Research Papers

Optimization of multiresolution segmentation by using a genetic algorithm

[+] Author Affiliations
Maryam Nikfar

KNTU, Tehran, Iran

Mohammad Javad Valadan Zoej

KNTU, Tehran, Iran

Ali Mohammadzadeh

KNTU, Tehran, Iran

Mehdi Mokhtarzade

KNTU, Tehran, Iran

Afshin Navabi

Farand Co, Tehran, Iran

J. Appl. Remote Sens. 6(1), 063592 (Oct 30, 2012). doi:10.1117/1.JRS.6.063592
History: Received November 29, 2011; Revised September 5, 2012; Accepted September 17, 2012
Text Size: A A A

Abstract.  Most traditional pixel-based analyses are based on the digital number of each pixel. Whereas images can provide more details such as color, size, shape, and texture, object-oriented processing is more advantageous. Multiresolution segmentation, which was proposed by Baatz and Schäpe, is one of the most powerful segmentation algorithms. On the other hand, meaningful segmentation is the most important issue in object-oriented processing. Currently, meaningful segmentation, which is recommended by Baatz’s multiresolution segmentation approach, is a trial-and-error task that is very tedious and time consuming. Therefore, a genetic algorithm (GA) is used for finding optimal parameters of Baatz’s multiresolution segmentation approach for three building groups’ meaningful segmentation. The optimal parameters are found by GA and its generality has been evaluated on a simulated image as well as some IKONOS and GeoEye image patches. The evaluations show the efficiency of GA for finding optimal multiresolution segmentation parameters for meaningful segmentation of the simulated image and the three groups of building images.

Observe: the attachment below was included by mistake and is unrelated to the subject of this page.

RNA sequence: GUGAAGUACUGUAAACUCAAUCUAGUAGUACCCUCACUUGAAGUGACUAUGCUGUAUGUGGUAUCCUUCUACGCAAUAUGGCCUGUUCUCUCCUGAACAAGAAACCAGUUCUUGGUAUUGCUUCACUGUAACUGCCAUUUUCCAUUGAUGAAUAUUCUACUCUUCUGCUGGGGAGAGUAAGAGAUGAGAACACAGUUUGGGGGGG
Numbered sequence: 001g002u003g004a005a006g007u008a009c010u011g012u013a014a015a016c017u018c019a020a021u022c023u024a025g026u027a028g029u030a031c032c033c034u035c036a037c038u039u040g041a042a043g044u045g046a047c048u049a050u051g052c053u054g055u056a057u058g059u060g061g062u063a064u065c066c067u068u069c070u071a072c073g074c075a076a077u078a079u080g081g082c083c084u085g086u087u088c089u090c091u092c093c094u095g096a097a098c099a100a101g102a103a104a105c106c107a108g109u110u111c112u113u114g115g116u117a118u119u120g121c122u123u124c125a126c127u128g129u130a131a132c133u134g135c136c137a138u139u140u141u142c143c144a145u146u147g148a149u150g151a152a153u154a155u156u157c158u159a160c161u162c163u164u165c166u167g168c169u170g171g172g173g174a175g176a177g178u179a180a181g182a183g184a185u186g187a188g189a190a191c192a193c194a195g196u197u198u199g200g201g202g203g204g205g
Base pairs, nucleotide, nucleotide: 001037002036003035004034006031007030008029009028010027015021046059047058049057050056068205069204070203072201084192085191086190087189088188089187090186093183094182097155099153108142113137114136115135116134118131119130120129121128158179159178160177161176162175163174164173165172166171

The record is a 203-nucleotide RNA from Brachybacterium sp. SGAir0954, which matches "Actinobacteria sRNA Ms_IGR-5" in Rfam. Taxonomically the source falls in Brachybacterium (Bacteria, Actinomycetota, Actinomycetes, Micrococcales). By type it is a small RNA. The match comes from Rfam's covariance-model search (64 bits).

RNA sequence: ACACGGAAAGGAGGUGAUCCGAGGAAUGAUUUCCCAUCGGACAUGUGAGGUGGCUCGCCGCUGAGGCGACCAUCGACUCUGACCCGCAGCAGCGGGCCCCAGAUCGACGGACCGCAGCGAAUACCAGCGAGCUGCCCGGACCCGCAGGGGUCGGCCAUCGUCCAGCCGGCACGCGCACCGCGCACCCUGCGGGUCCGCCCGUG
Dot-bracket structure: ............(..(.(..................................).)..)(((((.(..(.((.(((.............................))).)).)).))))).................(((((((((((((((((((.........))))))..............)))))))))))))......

Figures in this Article
© 2012 Society of Photo-Optical Instrumentation Engineers

Citation

Maryam Nikfar ; Mohammad Javad Valadan Zoej ; Ali Mohammadzadeh ; Mehdi Mokhtarzade and Afshin Navabi
"Optimization of multiresolution segmentation by using a genetic algorithm", J. Appl. Remote Sens. 6(1), 063592 (Oct 30, 2012). ; http://dx.doi.org/10.1117/1.JRS.6.063592


Access This Article
Sign in or Create a personal account to Buy this article ($20 for members, $25 for non-members).

Some tools below are only available to our subscribers or users with an online account.

Related Content

Customize your page view by dragging & repositioning the boxes below.

Related Book Chapters

Topic Collections

Advertisement
  • Don't have an account?
  • Subscribe to the SPIE Digital Library
  • Create a FREE account to sign up for Digital Library content alerts and gain access to institutional subscriptions remotely.
Access This Article
Sign in or Create a personal account to Buy this article ($20 for members, $25 for non-members).
Access This Proceeding
Sign in or Create a personal account to Buy this article ($15 for members, $18 for non-members).
Access This Chapter

Access to SPIE eBooks is limited to subscribing institutions and is not available as part of a personal subscription. Print or electronic versions of individual SPIE books may be purchased via SPIE.org.